Pre-hospital transdermal glyceryl trinitrate in patients with stroke mimics: data from the RIGHT-2 randomised-controlled ambulance trial

Tunnage, B. et al. (2022) Pre-hospital transdermal glyceryl trinitrate in patients with stroke mimics: data from the RIGHT-2 randomised-controlled ambulance trial. BMC Emergency Medicine, 22(1), 2. (doi: 10.1186/s12873-021-00560-x) (PMID:35012462) (PMCID:PMC8744321)

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Abstract: Background: Prehospital stroke trials will inevitably recruit patients with non-stroke conditions, so called stroke mimics. We undertook a pre-specified analysis to determine outcomes in patients with mimics in the second Rapid Intervention with Glyceryl trinitrate in Hypertensive stroke Trial (RIGHT-2). Methods: RIGHT-2 was a prospective, multicentre, paramedic-delivered, ambulance-based, sham-controlled, participant-and outcome-blinded, randomised-controlled trial of transdermal glyceryl trinitrate (GTN) in adults with ultra-acute presumed stroke in the UK. Final diagnosis (intracerebral haemorrhage, ischaemic stroke, transient ischaemic attack, mimic) was determined by the hospital investigator. This pre-specified subgroup analysis assessed the safety and efficacy of transdermal GTN (5 mg daily for 4 days) versus sham patch among stroke mimic patients. The primary outcome was the 7-level modified Rankin Scale (mRS) at 90 days. Results: Among 1149 participants in RIGHT-2, 297 (26%) had a final diagnosis of mimic (GTN 134, sham 163). The mimic group were younger, mean age 67 (SD: 18) vs 75 (SD: 13) years, had a longer interval from symptom onset to randomisation, median 75 [95% CI: 47,126] vs 70 [95% CI:45,108] minutes, less atrial fibrillation and a lower systolic blood pressure and Face-Arm-Speech-Time tool score than the stroke group. The three most common mimic diagnoses were seizure (17%), migraine or primary headache disorder (17%) and functional disorders (14%). At 90 days, the GTN group had a better mRS score as compared to the sham group (adjusted common odds ratio 0.54; 95% confidence intervals 0.34, 0.85; p = 0.008), a difference that persisted at 365 days. There was no difference in the proportion of patients who died in hospital, were discharged to a residential care facility, or suffered a serious adverse event. Conclusions: One-quarter of patients suspected by paramedics to have an ultra-acute stroke were subsequently diagnosed with a non-stroke condition. GTN was associated with unexplained improved functional outcome observed at 90 days and one year, a finding that may represent an undetected baseline imbalance, chance, or real efficacy. GTN was not associated with harm. Trial registration: This trial is registered with International Standard Randomised Controlled Trials Number ISRCTN 26986053.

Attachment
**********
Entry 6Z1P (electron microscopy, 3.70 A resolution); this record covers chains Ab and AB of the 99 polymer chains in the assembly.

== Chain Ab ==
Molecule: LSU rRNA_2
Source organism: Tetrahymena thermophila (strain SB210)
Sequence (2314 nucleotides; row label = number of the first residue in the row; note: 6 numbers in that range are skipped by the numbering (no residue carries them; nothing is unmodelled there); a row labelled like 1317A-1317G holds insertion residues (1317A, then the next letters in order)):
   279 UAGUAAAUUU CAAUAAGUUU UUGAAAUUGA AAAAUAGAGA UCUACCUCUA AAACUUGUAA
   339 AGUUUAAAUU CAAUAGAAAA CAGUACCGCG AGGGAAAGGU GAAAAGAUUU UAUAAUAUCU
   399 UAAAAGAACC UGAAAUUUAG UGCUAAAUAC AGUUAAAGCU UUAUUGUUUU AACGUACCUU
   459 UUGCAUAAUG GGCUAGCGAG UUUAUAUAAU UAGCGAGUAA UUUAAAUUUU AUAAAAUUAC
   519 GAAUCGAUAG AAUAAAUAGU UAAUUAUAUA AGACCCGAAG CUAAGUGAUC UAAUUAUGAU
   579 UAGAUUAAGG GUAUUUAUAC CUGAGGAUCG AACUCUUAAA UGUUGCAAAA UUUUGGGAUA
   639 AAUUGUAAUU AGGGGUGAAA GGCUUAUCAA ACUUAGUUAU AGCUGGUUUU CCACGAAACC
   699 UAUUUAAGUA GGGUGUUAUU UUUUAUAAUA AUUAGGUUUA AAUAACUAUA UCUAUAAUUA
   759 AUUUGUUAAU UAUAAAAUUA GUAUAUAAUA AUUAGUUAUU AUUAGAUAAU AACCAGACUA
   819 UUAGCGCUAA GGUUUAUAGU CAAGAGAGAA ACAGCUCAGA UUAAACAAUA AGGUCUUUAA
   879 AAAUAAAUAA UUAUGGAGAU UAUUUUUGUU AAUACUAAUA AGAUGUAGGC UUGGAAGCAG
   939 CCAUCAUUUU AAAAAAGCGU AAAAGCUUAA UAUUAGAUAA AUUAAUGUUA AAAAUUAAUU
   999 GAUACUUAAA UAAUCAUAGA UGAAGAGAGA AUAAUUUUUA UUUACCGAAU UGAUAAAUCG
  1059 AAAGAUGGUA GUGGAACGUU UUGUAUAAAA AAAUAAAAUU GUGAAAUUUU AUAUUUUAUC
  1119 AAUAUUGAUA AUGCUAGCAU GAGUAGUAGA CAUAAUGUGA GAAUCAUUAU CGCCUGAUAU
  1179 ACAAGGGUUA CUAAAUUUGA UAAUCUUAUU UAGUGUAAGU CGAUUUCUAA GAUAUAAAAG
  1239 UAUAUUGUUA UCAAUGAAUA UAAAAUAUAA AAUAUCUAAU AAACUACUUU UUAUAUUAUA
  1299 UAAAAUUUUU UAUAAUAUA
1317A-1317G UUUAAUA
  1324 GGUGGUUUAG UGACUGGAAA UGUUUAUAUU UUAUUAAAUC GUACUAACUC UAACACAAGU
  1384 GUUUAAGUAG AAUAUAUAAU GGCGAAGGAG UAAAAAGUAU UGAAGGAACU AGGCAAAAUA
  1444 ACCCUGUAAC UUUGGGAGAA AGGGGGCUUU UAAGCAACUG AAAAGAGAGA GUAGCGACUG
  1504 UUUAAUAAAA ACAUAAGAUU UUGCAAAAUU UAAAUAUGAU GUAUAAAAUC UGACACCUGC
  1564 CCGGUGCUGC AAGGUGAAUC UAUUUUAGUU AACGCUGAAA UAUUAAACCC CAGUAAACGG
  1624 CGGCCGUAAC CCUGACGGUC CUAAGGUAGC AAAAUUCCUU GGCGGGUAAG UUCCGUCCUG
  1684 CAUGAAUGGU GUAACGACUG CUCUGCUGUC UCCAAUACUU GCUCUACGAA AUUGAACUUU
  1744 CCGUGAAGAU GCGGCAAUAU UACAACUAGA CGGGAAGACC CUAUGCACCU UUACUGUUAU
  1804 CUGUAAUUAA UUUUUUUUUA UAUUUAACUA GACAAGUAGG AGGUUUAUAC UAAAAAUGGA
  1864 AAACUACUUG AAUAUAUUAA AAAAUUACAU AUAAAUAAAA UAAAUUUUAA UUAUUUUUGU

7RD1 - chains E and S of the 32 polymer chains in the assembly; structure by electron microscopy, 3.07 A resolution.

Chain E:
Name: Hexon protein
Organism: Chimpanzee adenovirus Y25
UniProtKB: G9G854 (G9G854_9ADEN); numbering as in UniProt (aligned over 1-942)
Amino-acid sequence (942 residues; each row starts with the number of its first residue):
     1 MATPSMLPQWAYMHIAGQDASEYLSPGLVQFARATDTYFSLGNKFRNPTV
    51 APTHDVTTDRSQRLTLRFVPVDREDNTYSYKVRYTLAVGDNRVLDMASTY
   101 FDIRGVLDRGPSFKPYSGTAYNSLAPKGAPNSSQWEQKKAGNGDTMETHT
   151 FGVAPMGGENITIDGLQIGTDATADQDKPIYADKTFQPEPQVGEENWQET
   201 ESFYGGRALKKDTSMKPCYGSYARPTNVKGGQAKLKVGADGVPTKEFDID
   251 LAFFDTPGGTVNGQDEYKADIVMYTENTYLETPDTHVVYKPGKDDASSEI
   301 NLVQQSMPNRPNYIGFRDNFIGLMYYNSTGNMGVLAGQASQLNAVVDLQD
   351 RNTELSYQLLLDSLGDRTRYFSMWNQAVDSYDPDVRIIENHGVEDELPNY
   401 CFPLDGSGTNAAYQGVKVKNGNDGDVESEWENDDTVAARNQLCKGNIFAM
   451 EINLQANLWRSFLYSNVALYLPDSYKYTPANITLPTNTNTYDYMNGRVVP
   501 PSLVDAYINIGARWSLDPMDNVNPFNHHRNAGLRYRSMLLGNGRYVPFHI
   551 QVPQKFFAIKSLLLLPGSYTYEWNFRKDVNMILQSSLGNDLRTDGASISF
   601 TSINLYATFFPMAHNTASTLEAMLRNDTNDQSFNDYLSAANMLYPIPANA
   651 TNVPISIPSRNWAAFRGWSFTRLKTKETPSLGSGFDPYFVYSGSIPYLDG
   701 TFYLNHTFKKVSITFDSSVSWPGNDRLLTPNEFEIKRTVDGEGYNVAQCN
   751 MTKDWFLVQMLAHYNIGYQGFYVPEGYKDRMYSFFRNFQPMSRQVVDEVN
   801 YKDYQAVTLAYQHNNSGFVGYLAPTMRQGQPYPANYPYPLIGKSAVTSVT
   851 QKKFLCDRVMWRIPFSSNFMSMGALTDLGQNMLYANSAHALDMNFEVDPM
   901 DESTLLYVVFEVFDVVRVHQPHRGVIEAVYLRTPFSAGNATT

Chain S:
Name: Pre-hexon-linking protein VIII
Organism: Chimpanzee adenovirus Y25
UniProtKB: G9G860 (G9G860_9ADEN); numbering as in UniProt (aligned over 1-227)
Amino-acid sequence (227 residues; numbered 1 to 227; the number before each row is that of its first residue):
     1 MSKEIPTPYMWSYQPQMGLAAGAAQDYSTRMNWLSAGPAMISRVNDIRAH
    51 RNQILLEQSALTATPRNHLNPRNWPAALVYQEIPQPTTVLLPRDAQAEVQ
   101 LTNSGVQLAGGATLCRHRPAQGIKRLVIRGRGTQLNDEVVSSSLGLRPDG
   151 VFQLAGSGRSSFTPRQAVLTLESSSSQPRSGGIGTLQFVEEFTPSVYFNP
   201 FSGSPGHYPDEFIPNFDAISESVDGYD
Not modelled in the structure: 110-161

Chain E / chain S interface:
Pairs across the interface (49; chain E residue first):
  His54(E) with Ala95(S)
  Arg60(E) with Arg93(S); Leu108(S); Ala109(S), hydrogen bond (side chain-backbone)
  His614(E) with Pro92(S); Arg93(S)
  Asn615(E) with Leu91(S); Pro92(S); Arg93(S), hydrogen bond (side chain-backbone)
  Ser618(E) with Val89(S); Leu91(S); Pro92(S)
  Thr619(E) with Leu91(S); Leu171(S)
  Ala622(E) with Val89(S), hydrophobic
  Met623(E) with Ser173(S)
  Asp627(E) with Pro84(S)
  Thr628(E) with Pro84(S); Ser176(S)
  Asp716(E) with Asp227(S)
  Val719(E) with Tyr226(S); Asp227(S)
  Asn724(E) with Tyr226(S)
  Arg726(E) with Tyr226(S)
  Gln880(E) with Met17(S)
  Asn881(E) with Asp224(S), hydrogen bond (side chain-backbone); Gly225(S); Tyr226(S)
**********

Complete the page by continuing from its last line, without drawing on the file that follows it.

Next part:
Item Type:Articles
Additional Information:This work was supported by the British Heart Foundation [grant number CS/ 14/4/30972] and sponsored by the University of Nottingham.
Glasgow Author(s) Enlighten ID:Muir, Professor Keith
Authors: Tunnage, B., Woodhouse, L. J., Dixon, M., Anderson, C., Ankolekar, S., Appleton, J., Cala, L., England, T., Krishnan, K., Havard, D., Mair, G., Muir, K., Phillips, S., Potter, J., Price, C., Randall, M., Robinson, T. G., Roffe, C., Sandset, E., Siriwardena, N., Scutt, P., Wardlaw, J. M., Sprigg, N., and Bath, P. M.
College/School:College of Medical Veterinary and Life Sciences > School of Psychology & Neuroscience
Journal Name:BMC Emergency Medicine
Publisher:BioMed Central
ISSN (Online):1471-227X
Copyright Holders:Copyright © 2021 The Authors
First Published:First published in BMC Emergency Medicine 22(1):2
Publisher Policy:Reproduced under a Creative Commons License

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